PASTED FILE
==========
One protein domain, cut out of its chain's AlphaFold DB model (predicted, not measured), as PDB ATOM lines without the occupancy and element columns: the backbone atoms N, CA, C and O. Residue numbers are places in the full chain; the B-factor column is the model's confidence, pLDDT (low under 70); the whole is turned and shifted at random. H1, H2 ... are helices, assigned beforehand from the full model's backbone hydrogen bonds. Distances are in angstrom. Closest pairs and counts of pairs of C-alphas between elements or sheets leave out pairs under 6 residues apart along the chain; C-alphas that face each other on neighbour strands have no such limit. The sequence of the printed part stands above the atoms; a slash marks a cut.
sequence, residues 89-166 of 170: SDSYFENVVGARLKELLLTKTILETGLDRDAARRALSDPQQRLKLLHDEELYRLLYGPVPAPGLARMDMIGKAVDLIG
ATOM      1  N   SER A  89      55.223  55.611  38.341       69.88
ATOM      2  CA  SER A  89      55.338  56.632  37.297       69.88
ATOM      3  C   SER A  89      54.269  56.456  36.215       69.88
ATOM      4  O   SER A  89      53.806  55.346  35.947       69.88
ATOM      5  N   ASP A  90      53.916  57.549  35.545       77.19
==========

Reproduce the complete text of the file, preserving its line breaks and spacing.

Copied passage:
One protein domain, cut out of its chain's AlphaFold DB model (predicted, not measured), as PDB ATOM lines without the occupancy and element columns: the backbone atoms N, CA, C and O. Residue numbers are places in the full chain; the B-factor column is the model's confidence, pLDDT (low under 70); the whole is turned and shifted at random. H1, H2 ... are helices, assigned beforehand from the full model's backbone hydrogen bonds. Distances are in angstrom. Closest pairs and counts of pairs of C-alphas between elements or sheets leave out pairs under 6 residues apart along the chain; C-alphas that face each other on neighbour strands have no such limit. The sequence of the printed part stands above the atoms; a slash marks a cut.
sequence, residues 89-166 of 170: SDSYFENVVGARLKELLLTKTILETGLDRDAARRALSDPQQRLKLLHDEELYRLLYGPVPAPGLARMDMIGKAVDLIG
ATOM      1  N   SER A  89      55.223  55.611  38.341       69.88
ATOM      2  CA  SER A  89      55.338  56.632  37.297       69.88
ATOM      3  C   SER A  89      54.269  56.456  36.215       69.88
ATOM      4  O   SER A  89      53.806  55.346  35.947       69.88
ATOM      5  N   ASP A  90      53.916  57.549  35.545       77.19